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Author Topic: Window Reflections - Architecture Photography  (Read 3158 times)
Kaypee
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« on: October 24, 2013, 12:43:50 PM »
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Hi. I want to shoot the inside of a restaurant from outside and through the glass but the refections are really harsh. I have tried a polariser but there is still too many reflections for the image to work well. I have seen a number of architectural photographs of glass buildings where the inside has been clear and the glass has had very limited reflections. Exposure blending is one option but I need at least one shot with the refections at a minimum but I just cant seem to get it. Any and all hep welcome.
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Ellis Vener
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« Reply #1 on: October 24, 2013, 10:00:34 PM »
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Two techniques come quickly to mind: set up really big black panels to reflect black into the windows or shoot two images, one during the day and one after dark.

And of course there are the options of lighting everything or doing a hell of a lot of "reconstructive" work in post production.
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Ellis Vener
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Creating photographs for advertising, corporate and industrial clients since 1984.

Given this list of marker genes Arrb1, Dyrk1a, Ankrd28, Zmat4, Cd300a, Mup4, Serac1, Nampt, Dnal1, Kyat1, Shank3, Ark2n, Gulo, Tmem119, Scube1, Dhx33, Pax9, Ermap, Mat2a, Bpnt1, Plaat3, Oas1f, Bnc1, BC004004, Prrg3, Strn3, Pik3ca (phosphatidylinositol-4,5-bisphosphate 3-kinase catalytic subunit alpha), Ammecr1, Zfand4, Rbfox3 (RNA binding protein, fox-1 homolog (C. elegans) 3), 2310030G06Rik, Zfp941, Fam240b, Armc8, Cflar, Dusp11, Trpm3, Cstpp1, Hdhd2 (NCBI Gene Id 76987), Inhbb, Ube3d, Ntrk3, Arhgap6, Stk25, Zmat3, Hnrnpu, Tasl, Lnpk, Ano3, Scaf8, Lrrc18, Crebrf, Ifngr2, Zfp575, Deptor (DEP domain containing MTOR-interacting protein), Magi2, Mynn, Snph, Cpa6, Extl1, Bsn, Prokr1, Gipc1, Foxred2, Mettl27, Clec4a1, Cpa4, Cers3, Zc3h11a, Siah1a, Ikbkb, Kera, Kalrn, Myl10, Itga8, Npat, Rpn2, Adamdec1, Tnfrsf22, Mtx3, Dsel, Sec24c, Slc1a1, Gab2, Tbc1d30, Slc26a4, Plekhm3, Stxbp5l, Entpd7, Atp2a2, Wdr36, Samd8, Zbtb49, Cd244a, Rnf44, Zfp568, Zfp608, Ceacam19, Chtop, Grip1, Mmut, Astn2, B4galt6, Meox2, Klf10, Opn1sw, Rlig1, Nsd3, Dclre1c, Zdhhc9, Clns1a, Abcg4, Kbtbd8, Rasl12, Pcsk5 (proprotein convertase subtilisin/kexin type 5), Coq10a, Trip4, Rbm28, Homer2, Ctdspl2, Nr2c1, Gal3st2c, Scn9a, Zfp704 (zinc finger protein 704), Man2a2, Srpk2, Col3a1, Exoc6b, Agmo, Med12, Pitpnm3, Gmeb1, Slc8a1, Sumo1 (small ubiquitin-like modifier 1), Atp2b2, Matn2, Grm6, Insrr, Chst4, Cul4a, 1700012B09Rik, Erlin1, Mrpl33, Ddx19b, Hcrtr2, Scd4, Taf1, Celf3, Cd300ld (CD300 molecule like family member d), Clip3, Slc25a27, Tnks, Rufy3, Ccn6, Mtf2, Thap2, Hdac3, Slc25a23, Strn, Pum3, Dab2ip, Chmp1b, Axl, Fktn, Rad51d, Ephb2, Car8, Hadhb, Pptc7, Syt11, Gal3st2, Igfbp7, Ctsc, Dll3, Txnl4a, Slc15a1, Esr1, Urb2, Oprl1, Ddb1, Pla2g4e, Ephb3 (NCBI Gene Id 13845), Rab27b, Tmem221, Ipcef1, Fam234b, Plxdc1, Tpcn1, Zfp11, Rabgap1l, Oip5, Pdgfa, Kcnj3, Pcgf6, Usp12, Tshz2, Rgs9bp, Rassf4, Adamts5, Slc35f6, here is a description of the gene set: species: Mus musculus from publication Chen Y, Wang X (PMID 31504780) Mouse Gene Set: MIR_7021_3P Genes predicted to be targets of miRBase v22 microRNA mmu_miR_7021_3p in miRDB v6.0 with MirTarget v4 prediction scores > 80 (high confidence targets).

BartvanderWolf
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« Reply #2 on: October 25, 2013, 03:38:54 AM »
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Two techniques come quickly to mind: set up really big black panels to reflect black into the windows or shoot two images, one during the day and one after dark.

Hi Ellis, I agree, my thoughts exactly. One needs to reduce or eliminate the luminosity of the source of the refection, the exterior structures are the issue.

Either darkening the exterior (shooting at night) or blocking the features (with black screens, perhaps in sections and combining layers in darker blending mode) seems to be all that can be done (other than taking out the window pane or extensive postprocessing).

Cheers,
Bart
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BernardLanguillier
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« Reply #3 on: October 31, 2013, 04:29:13 AM »
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Another option worth investigating may be to shoot a "translated pano" from inside?

I have not tried this, but here is the idea:
- pick your intended outside shooting point, direction and framing.
- figure out a plane inside the building that is perpendicular to the intended direction and located rear/front in such a way that the entire frame can be covered by moving inside the building,
- capture as many images as needed by moving sidewise with 30% overlap,
- use PTGui to stitch the images.

This would not always be possible but may end up being easier if showing the outside of the restaurant is not needed? This sort if recreates an impossible shot where the windows and walls have become transparent.

Cheers,
Bernard
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Fine_Art
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« Reply #4 on: November 01, 2013, 12:03:08 PM »
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Reflected light is polarized. Search Brewster's angle. You need a normal or longer lens with a polarizer.

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